As this example shows, you must cast the Statement object, stmt, to OracleStatement in the invocation of the defineColumnType method. The createStatement method of the connection returns an object of type java.sql.Statement, which does not have the defineColumnType and clearDefines methods. These methods are provided only in the OracleStatement implementation.

The define-extensions use JDBC types to specify the desired types. The allowed define types for columns depend on the internal Oracle type of the column.

All columns can be defined to their natural JDBC types. In most cases, they can be defined to the Types.CHAR or Types.VARCHAR type code.

Table 23-1 lists the valid column definition arguments you can use in the defineColumnType method.

Table 23-1 Valid Column Type Specifications

If the column has Oracle SQL type: You can use defineColumnType to define it as:

NUMBER, VARNUM

BIGINT, TINYINT, SMALLINT, INTEGER, FLOAT, REAL, DOUBLE, NUMERIC, DECIMAL, CHAR, VARCHAR

CHAR, VARCHAR2

CHAR, VARCHAR

LONG

CHAR, VARCHAR, LONGVARCHAR

LONGRAW

LONGVARBINARY, VARBINARY, BINARY

RAW

VARBINARY, BINARY

DATE

DATE, TIME, TIMESTAMP, CHAR, VARCHAR

ROWID

ROWID

BLOB

VARBINARY, BINARY

CLOB

LONG, CHAR, VARCHAR


It is always valid to use defineColumnType with the original data type of the column.

Reporting DatabaseMetaData TABLE_REMARKS

The getColumns, getProcedureColumns, getProcedures, and getTables methods of the database metadata classes are slow if they must report TABLE_REMARKS columns, because this necessitates an expensive outer join. For this reason, the JDBC driver does not report TABLE_REMARKS columns by default.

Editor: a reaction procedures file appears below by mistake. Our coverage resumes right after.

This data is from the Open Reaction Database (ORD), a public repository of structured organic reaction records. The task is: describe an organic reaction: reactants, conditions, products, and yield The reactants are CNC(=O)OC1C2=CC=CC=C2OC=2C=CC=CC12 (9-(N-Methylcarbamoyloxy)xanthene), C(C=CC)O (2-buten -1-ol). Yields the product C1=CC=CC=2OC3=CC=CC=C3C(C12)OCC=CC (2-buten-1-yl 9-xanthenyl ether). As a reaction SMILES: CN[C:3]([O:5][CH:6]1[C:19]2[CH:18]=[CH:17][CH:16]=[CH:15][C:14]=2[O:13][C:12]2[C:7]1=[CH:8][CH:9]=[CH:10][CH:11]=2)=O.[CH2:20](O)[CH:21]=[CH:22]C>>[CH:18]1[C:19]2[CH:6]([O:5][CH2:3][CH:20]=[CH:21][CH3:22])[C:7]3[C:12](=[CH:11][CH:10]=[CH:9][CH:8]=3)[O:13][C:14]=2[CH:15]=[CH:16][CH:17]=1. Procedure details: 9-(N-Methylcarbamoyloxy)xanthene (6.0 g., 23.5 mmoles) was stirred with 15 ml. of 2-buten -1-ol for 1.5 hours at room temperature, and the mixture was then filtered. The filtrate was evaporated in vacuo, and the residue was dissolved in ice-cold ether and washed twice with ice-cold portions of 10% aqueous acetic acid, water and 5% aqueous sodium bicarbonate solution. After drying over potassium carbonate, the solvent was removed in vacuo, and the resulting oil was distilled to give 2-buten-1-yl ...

You can enable TABLE_REMARKS reporting by passing a true argument to the setRemarksReporting method of an OracleConnection object.

Equivalently, instead of calling setRemarksReporting, you can set the remarksReporting Java property if you use a Java Properties object in establishing the connection.

If you are using a standard java.sql.Connection object, you must cast it to OracleConnection to use setRemarksReporting.

Example 23-5 illustrates how to enable TABLE_REMARKS reporting.

Example 23-5 TABLE_REMARKS Reporting

Assuming conn is the name of your standard Connection object, the following statement enables TABLE_REMARKS reporting:

( (oracle.jdbc.OracleConnection)conn ).setRemarksReporting(true);

Considerations for getColumns

By default, the getColumns method does not retrieve information about the columns if a synonym is specified. To enable the retrieval of information if a synonym is specified, you must call the setIncludeSynonyms method on the connection as follows:

( (oracle.jdbc.driver.OracleConnection)conn ).setIncludeSynonyms(true)